The board ruled that Leffler must pay $91,850 in penalty fines and repay the $296,000 his campaign illegally received in public matching funds, a spokeswoman for the Campaign Finance Board said.Leffler, a Democrat who represented northeast Queens for 24 years, was convicted last fall of campaign finance fraud, conspiracy and grand larceny for splitting one donation into 38 smaller amounts to qualify illegally for the city's matching funds program.The fines imposed by the Campaign Finance Board were not a part of the sentence.Leffler was found guilty in State Supreme Court in Manhattan on charges he convinced Hollis real estate mogul Rita Stark to split a $10,000 contribution into smaller $250 donations so the money would qualify for the city's campaign matching funds program. The matching funds program allows candidates to get $4 in public funds for every $1 they raise in eligible gifts under $250.Leffler also told Stark to donate the funds under names of her employees, family, friends, tenants and contractors, having her forge their signatures on contribution cards, according to trial testimony.The Campaign Finance Board is demanding Leffler refund the $296,084 his campaign received in public funds during his run for Queens borough president in 2001. The board also levied $91,850 in fines against Leffler for misrepresenting the source of the funds, submitting false signature cards, submitting documents that said the money had been returned to the reported contributors when it had not and exceeding the contribution limit by $6,250, according to a news release from the board.Leffler could not be reached for comment.The board did agree to stay the payments until the state Appellate Division ruled on Leffler's appeal of his criminal conviction. The court could issue a decision this fall.If the conviction is overturned, the board could still seek the penalties, said Molly Watkins, spokeswoman for the Campaign Finance Board."The board would reconsider the case but they could still levy they penalties if the chose to."Leffler faced four years in prison for his conviction, but was sentenced in January to community service instead. He also lost his law license and was prohibited from reapplying for it for five years.Reach reporter Courtney Dentch by e-mail at news@times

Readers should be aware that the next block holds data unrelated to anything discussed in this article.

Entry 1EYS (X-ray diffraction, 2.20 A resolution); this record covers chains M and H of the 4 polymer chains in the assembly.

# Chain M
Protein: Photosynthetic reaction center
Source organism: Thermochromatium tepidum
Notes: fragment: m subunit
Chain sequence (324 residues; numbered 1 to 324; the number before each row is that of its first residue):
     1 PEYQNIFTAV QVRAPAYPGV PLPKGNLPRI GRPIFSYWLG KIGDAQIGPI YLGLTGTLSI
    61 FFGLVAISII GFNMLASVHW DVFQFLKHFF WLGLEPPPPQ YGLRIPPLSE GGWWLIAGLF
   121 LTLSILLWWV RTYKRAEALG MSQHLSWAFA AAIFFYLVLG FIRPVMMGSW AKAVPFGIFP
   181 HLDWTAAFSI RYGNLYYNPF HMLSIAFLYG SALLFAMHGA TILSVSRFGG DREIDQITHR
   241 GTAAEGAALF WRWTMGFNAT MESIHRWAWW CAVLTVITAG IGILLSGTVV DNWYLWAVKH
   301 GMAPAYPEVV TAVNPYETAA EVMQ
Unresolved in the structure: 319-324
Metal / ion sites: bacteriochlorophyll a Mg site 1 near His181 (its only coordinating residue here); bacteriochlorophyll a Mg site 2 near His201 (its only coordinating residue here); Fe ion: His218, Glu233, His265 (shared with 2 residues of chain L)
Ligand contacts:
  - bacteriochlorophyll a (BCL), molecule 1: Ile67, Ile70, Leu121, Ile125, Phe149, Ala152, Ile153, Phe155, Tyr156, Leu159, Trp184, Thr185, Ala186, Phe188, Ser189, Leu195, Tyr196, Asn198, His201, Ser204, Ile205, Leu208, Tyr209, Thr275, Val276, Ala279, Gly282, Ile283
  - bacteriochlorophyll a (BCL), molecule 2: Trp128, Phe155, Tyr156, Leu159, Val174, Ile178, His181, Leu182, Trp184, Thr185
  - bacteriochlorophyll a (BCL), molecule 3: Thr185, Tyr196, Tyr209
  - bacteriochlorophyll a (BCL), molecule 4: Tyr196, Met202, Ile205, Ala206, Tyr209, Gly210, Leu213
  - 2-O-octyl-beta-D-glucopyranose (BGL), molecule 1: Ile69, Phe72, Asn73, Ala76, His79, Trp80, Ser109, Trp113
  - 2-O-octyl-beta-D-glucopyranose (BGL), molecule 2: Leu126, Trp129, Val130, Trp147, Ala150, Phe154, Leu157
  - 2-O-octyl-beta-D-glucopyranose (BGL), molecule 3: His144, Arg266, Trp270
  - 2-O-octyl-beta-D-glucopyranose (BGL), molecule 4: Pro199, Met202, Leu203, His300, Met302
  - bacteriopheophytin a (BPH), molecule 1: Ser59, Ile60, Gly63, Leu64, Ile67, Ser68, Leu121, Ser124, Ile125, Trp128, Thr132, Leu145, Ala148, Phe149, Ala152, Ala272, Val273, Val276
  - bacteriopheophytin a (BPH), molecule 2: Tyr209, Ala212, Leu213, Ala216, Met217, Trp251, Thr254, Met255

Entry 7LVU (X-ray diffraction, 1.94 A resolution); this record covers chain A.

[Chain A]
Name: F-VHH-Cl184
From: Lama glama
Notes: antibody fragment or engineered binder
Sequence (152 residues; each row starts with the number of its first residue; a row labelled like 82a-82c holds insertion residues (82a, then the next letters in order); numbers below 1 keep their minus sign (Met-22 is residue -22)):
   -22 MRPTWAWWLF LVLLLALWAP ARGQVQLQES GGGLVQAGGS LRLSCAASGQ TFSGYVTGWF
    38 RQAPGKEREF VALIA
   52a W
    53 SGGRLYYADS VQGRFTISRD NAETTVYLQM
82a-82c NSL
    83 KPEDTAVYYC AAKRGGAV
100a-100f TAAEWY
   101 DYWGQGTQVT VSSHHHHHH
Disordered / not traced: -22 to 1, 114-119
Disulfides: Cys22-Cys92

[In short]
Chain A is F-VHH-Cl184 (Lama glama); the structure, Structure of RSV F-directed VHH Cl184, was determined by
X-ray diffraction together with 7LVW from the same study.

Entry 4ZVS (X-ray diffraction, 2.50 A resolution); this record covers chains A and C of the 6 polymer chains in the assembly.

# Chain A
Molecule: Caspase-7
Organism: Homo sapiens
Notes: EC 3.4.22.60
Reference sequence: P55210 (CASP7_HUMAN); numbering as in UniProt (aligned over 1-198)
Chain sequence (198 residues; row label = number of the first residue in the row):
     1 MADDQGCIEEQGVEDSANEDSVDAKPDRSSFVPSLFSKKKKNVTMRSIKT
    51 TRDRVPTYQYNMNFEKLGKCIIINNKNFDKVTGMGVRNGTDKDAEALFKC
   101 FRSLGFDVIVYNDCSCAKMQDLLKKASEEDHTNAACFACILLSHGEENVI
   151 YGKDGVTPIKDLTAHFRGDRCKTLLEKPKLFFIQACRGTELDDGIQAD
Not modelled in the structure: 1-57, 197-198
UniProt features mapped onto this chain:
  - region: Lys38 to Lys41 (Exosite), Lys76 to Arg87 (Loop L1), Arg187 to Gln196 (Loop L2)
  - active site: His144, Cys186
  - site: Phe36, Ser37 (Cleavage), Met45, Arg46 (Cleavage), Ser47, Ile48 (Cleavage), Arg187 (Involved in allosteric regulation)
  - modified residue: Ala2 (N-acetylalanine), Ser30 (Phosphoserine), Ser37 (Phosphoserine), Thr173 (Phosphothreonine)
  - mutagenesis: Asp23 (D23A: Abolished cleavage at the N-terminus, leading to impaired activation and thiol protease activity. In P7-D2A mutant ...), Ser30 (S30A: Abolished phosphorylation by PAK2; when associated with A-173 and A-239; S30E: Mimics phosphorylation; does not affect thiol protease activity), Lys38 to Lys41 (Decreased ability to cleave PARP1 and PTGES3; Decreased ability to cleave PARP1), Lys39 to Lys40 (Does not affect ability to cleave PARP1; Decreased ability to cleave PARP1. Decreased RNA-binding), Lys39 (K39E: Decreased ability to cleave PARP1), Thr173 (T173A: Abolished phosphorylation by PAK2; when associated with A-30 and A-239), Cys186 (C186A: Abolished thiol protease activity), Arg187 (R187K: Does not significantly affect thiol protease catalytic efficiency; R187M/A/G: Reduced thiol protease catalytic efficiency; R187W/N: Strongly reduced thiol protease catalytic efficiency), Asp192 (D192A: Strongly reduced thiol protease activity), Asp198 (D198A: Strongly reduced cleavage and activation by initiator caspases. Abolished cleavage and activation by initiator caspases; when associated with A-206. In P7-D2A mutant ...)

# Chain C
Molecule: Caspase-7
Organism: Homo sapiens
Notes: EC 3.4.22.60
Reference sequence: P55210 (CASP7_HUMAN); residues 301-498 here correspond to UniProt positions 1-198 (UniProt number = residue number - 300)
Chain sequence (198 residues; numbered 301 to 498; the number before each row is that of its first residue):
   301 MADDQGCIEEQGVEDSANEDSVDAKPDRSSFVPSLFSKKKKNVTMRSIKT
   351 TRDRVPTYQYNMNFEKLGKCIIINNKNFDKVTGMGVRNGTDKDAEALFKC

©2004 Community News Group
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